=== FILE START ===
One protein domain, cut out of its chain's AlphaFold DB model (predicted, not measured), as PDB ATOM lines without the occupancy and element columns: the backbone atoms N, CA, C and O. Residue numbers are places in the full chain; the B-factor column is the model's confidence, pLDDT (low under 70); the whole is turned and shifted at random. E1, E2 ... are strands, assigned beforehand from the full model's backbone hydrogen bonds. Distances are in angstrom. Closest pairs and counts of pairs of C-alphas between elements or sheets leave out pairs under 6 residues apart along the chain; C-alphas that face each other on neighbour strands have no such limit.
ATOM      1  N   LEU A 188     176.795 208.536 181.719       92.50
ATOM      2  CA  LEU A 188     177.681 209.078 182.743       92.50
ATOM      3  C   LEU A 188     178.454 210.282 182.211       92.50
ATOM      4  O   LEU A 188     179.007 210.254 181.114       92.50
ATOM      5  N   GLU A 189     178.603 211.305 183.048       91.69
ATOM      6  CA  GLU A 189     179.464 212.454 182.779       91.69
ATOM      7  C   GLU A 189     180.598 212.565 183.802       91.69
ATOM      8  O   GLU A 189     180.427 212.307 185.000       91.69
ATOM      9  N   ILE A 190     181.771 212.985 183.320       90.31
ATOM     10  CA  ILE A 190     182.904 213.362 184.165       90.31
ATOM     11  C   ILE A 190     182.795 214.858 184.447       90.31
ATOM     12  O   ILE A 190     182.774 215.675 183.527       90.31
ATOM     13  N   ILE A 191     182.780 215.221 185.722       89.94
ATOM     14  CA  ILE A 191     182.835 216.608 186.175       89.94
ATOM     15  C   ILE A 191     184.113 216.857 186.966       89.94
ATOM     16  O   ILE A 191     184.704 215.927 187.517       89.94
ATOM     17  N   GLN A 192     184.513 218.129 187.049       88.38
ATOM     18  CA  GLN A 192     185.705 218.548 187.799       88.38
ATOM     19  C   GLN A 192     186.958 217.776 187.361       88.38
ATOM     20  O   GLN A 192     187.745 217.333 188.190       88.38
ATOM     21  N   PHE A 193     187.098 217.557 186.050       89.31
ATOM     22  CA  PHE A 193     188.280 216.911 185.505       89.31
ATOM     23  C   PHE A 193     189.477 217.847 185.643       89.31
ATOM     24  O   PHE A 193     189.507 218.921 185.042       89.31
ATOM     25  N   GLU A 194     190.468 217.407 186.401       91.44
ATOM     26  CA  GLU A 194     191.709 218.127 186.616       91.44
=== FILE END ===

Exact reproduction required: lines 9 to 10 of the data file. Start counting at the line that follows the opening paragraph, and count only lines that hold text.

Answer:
ATOM      9  N   ILE A 190     181.771 212.985 183.320       90.31
ATOM     10  CA  ILE A 190     182.904 213.362 184.165       90.31